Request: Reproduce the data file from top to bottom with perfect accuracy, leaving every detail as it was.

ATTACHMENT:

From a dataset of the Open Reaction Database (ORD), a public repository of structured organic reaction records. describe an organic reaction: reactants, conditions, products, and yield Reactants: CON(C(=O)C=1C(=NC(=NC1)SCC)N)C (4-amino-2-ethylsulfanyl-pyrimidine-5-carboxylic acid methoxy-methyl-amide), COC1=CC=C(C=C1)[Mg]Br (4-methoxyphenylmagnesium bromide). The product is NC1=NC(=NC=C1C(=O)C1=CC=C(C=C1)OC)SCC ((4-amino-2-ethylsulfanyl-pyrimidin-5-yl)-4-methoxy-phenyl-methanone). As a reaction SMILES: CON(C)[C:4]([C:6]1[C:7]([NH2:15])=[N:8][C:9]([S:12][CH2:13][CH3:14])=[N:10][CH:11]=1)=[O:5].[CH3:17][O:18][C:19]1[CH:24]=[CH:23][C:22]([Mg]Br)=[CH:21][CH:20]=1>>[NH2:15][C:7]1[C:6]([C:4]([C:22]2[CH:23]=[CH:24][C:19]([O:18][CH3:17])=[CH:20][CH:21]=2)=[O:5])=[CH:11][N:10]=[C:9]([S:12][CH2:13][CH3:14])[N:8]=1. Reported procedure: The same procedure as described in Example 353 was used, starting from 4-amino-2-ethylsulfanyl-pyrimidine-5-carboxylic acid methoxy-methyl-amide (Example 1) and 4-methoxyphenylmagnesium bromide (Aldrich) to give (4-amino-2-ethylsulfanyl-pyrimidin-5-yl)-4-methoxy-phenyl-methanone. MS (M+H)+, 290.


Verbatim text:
From a dataset of the Open Reaction Database (ORD), a public repository of structured organic reaction records. describe an organic reaction: reactants, conditions, products, and yield Reactants: CON(C(=O)C=1C(=NC(=NC1)SCC)N)C (4-amino-2-ethylsulfanyl-pyrimidine-5-carboxylic acid methoxy-methyl-amide), COC1=CC=C(C=C1)[Mg]Br (4-methoxyphenylmagnesium bromide). The product is NC1=NC(=NC=C1C(=O)C1=CC=C(C=C1)OC)SCC ((4-amino-2-ethylsulfanyl-pyrimidin-5-yl)-4-methoxy-phenyl-methanone). As a reaction SMILES: CON(C)[C:4]([C:6]1[C:7]([NH2:15])=[N:8][C:9]([S:12][CH2:13][CH3:14])=[N:10][CH:11]=1)=[O:5].[CH3:17][O:18][C:19]1[CH:24]=[CH:23][C:22]([Mg]Br)=[CH:21][CH:20]=1>>[NH2:15][C:7]1[C:6]([C:4]([C:22]2[CH:23]=[CH:24][C:19]([O:18][CH3:17])=[CH:20][CH:21]=2)=[O:5])=[CH:11][N:10]=[C:9]([S:12][CH2:13][CH3:14])[N:8]=1. Reported procedure: The same procedure as described in Example 353 was used, starting from 4-amino-2-ethylsulfanyl-pyrimidine-5-carboxylic acid methoxy-methyl-amide (Example 1) and 4-methoxyphenylmagnesium bromide (Aldrich) to give (4-amino-2-ethylsulfanyl-pyrimidin-5-yl)-4-methoxy-phenyl-methanone. MS (M+H)+, 290.